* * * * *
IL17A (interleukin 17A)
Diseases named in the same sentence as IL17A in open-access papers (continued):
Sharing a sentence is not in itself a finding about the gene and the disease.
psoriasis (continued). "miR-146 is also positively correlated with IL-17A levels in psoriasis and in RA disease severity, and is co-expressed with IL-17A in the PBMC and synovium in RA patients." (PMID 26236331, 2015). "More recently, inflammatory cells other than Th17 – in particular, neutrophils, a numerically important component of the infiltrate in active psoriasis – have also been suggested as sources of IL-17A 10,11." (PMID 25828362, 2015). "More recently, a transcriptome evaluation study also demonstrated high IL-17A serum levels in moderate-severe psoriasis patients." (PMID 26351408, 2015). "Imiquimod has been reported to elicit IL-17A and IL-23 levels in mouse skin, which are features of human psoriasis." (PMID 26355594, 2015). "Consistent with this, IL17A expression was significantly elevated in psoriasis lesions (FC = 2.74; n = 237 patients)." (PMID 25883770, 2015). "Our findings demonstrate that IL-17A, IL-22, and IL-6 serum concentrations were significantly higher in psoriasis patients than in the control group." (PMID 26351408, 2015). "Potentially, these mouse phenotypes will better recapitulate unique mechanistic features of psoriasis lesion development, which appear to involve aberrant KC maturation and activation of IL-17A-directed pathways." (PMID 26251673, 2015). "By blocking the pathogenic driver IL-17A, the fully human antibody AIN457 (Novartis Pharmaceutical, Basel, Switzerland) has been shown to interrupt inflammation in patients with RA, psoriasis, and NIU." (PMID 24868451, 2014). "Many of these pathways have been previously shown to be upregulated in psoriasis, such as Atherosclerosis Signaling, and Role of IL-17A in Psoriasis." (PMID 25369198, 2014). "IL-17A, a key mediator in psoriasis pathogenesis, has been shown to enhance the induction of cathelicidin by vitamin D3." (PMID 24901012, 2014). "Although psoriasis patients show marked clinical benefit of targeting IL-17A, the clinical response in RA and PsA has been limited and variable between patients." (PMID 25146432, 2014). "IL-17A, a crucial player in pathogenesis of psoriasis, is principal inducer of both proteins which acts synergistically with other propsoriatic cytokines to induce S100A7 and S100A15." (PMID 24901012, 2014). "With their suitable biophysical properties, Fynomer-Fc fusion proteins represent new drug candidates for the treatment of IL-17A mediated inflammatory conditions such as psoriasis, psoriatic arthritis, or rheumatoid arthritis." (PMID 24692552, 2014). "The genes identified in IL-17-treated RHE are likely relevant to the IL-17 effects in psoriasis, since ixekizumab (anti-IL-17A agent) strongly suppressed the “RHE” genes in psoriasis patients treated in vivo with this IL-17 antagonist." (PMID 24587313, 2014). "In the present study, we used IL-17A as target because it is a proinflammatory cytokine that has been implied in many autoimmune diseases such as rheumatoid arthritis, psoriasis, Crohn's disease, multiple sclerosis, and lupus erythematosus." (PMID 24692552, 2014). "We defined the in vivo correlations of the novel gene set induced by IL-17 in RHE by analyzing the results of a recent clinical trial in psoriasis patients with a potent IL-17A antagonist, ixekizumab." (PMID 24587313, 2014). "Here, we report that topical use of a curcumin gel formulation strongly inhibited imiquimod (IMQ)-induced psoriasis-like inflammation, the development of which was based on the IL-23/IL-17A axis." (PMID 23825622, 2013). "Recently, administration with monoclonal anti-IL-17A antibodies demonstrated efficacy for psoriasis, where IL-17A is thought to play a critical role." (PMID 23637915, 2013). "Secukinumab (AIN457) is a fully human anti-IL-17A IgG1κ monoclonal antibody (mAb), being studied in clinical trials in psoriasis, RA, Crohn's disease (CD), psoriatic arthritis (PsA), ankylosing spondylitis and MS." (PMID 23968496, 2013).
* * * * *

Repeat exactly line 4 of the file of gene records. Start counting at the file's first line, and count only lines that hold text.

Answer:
psoriasis (continued). "miR-146 is also positively correlated with IL-17A levels in psoriasis and in RA disease severity, and is co-expressed with IL-17A in the PBMC and synovium in RA patients." (PMID 26236331, 2015). "More recently, inflammatory cells other than Th17 – in particular, neutrophils, a numerically important component of the infiltrate in active psoriasis – have also been suggested as sources of IL-17A 10,11." (PMID 25828362, 2015). "More recently, a transcriptome evaluation study also demonstrated high IL-17A serum levels in moderate-severe psoriasis patients." (PMID 26351408, 2015). "Imiquimod has been reported to elicit IL-17A and IL-23 levels in mouse skin, which are features of human psoriasis." (PMID 26355594, 2015). "Consistent with this, IL17A expression was significantly elevated in psoriasis lesions (FC = 2.74; n = 237 patients)." (PMID 25883770, 2015). "Our findings demonstrate that IL-17A, IL-22, and IL-6 serum concentrations were significantly higher in psoriasis patients than in the control group." (PMID 26351408, 2015). "Potentially, these mouse phenotypes will better recapitulate unique mechanistic features of psoriasis lesion development, which appear to involve aberrant KC maturation and activation of IL-17A-directed pathways." (PMID 26251673, 2015). "By blocking the pathogenic driver IL-17A, the fully human antibody AIN457 (Novartis Pharmaceutical, Basel, Switzerland) has been shown to interrupt inflammation in patients with RA, psoriasis, and NIU." (PMID 24868451, 2014). "Many of these pathways have been previously shown to be upregulated in psoriasis, such as Atherosclerosis Signaling, and Role of IL-17A in Psoriasis." (PMID 25369198, 2014). "IL-17A, a key mediator in psoriasis pathogenesis, has been shown to enhance the induction of cathelicidin by vitamin D3." (PMID 24901012, 2014). "Although psoriasis patients show marked clinical benefit of targeting IL-17A, the clinical response in RA and PsA has been limited and variable between patients." (PMID 25146432, 2014). "IL-17A, a crucial player in pathogenesis of psoriasis, is principal inducer of both proteins which acts synergistically with other propsoriatic cytokines to induce S100A7 and S100A15." (PMID 24901012, 2014). "With their suitable biophysical properties, Fynomer-Fc fusion proteins represent new drug candidates for the treatment of IL-17A mediated inflammatory conditions such as psoriasis, psoriatic arthritis, or rheumatoid arthritis." (PMID 24692552, 2014). "The genes identified in IL-17-treated RHE are likely relevant to the IL-17 effects in psoriasis, since ixekizumab (anti-IL-17A agent) strongly suppressed the “RHE” genes in psoriasis patients treated in vivo with this IL-17 antagonist." (PMID 24587313, 2014). "In the present study, we used IL-17A as target because it is a proinflammatory cytokine that has been implied in many autoimmune diseases such as rheumatoid arthritis, psoriasis, Crohn's disease, multiple sclerosis, and lupus erythematosus." (PMID 24692552, 2014). "We defined the in vivo correlations of the novel gene set induced by IL-17 in RHE by analyzing the results of a recent clinical trial in psoriasis patients with a potent IL-17A antagonist, ixekizumab." (PMID 24587313, 2014). "Here, we report that topical use of a curcumin gel formulation strongly inhibited imiquimod (IMQ)-induced psoriasis-like inflammation, the development of which was based on the IL-23/IL-17A axis." (PMID 23825622, 2013). "Recently, administration with monoclonal anti-IL-17A antibodies demonstrated efficacy for psoriasis, where IL-17A is thought to play a critical role." (PMID 23637915, 2013). "Secukinumab (AIN457) is a fully human anti-IL-17A IgG1κ monoclonal antibody (mAb), being studied in clinical trials in psoriasis, RA, Crohn's disease (CD), psoriatic arthritis (PsA), ankylosing spondylitis and MS." (PMID 23968496, 2013).